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Colts aren't the easiest to get a read on

The good outweighs the bad in uneven AFC title game, after a streaky regular season. They are early seven-point Super Bowl favorites.

January 23, 2007|Sam Farmer | Times Staff Writer

INDIANAPOLIS — With just one NFL game remaining, people are still struggling to understand the Indianapolis Colts.

Is this the team that won its first nine games or lost four of its next six?

Is this one of the NFL's all-time worst run defenses or the one that shut down Larry Johnson and Jamal Lewis in consecutive playoff games?

Are these the bumblers who couldn't find the end zone in the first half of Sunday's AFC championship game, or the unstoppable scorchers who rang up 32 points on the Patriots in the second half -- more than New England had given up in a game all season?

Oddsmakers were certainly impressed; the Colts, fresh off their first victory in a conference title game since January 1971, are early seven-point favorites to beat Chicago in Super Bowl XLI.

In his news conference Monday, Indianapolis Coach Tony Dungy said the key to the 38-34 victory was his team didn't panic, even after falling behind by 18 in the second quarter.

"I couldn't be more proud of our team," he said. "That's obviously not easy to do the way we did it, falling behind to a team like New England that has so many veterans and is so experienced. To get down three scores is difficult. But we hung in there and kept our composure."

In the Colts' previous two postseason losses to the Patriots, both of which came in Foxborough, Mass., "we tried to make things happen a little too fast," Dungy said. Sunday "we just continued to play our game."

Instead of showering and leaving the RCA Dome after the game as he might normally do, Dungy said he waited around for a long time to "soak up the atmosphere." Because out-of-town friends and family members were waiting, though, he eventually packed up and left. He met them at a downtown restaurant that was kept open especially for them and stayed until 4 a.m.

Later Monday morning, he got a call from Chicago Coach Lovie Smith. Dungy gave Smith his first NFL job, hiring him as Tampa Bay's linebackers coach in 1996. After Smith was hired as coach of the Bears in 2004, he and Dungy had talked about the possibility they might one day meet in the Super Bowl.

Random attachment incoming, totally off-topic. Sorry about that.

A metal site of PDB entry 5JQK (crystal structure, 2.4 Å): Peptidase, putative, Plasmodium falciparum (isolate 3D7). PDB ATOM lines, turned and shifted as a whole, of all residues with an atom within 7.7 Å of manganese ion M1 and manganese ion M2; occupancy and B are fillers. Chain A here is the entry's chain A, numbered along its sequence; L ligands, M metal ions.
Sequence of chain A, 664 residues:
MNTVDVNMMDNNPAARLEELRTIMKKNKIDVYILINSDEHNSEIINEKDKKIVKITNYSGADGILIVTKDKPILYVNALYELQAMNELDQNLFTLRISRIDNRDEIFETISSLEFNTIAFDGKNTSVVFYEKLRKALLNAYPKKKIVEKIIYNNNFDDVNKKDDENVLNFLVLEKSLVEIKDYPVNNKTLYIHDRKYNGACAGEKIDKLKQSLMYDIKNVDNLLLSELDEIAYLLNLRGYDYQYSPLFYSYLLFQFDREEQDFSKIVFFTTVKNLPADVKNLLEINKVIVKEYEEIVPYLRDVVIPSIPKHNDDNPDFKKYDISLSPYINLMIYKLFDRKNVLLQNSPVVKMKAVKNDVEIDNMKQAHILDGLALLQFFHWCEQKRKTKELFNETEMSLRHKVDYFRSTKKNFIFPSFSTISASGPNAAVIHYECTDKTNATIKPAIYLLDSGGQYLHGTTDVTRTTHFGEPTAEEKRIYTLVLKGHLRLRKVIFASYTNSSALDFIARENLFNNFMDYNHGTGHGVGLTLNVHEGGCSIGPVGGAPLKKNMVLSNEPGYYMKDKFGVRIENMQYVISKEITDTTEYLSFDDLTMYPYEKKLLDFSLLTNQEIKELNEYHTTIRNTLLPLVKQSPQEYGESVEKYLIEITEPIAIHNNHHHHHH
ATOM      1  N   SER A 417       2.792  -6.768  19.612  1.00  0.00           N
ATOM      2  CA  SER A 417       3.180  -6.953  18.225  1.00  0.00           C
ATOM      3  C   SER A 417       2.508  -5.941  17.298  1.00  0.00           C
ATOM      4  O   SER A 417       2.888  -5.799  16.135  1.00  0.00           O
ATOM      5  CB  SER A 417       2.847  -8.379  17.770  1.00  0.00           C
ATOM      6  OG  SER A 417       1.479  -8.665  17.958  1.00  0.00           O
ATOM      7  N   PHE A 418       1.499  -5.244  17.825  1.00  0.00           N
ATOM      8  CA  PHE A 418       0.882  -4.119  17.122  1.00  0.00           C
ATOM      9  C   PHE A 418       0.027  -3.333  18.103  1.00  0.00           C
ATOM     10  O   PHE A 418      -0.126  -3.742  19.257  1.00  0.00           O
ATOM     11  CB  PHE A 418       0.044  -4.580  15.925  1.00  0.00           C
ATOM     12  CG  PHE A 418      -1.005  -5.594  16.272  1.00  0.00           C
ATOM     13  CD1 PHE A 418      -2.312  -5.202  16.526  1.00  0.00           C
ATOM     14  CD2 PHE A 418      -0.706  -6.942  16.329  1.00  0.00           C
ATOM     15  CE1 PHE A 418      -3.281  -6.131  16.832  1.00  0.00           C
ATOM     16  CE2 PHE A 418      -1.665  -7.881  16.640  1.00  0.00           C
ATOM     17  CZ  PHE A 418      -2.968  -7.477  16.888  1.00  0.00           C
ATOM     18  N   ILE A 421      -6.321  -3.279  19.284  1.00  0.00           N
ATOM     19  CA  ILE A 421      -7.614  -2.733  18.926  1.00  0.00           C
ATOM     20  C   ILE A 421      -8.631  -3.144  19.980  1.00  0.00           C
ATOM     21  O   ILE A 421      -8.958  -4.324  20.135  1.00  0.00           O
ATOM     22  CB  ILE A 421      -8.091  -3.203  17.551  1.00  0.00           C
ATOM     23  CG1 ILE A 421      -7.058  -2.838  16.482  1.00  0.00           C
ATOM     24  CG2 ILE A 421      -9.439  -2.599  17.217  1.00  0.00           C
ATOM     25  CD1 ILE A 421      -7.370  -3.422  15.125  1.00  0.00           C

Thrilling as that might be for them, Dungy called it tough to be facing a close friend and protege in the biggest game of their lives.

"I've been through it a couple times," he said. "I've been through it a couple times, with Herm [Edwards] in the playoffs twice. I've been through it with Denny [Green], when I was at Tampa and he was at Minnesota and we'd play twice a year.... But I think when you get to this point, it's going to be a win-win situation. Both he and I are going to do whatever we can to win, and we'll feel like the other guy had a great year anyway."

In the immediate aftermath of victory Sunday, Dungy joked that the Colts and Bears shouldn't have to go all the way to Miami to decide a champion but instead should meet in Fort Wayne, Ind., which is between Indianapolis and Chicago.

Whichever team wins, Dungy and Smith will be forever linked in NFL history as the first black head coaches to reach the Super Bowl. Asked whether he expects a day will come soon when that milestone becomes a common occurrence, Dungy said he does.

"I think we'll probably talk this subject to death in the next two weeks," he said. "So it will get to the point where we feel like we've heard it for 100 years.... But hopefully we're getting to that point where people realize if you hire the best person, they're going to do a good job, players are going to respond to good coaches whoever they are."

For now, Dungy seems determined to focus on the matchup. The Colts were good when they had to be against the Patriots, but there are several holes in need of patching. Kick and punt coverage was shoddy at times, and quarterback Peyton Manning has a bruised thumb on his throwing hand from striking it on the helmet of tackle Tarik Glenn. The thumb is discolored and sore, but X-rays Monday found no broken bones and he's expected to start in the Super Bowl.

"Everything I'm hearing is that it's going to be OK," Dungy said.

Dungy was most impressed by his players' ability to keep their cool. He attributed that to having players with experience in the do-or-die postseason.

"You can't afford lapses, and that's what happened to us in the past," he said. "You have a lapse for 10 minutes ... where we've made mistakes or haven't done things exactly right. You fall behind a little bit, and then you get into a panic mode because you know the gravity of the situation, and you try to come back a little too quickly.

"Thirty minutes is still a lot of time to score a lot of points."

For a team that's been half-on, half-off this season, it's plenty.

sam.farmer@latimes.com

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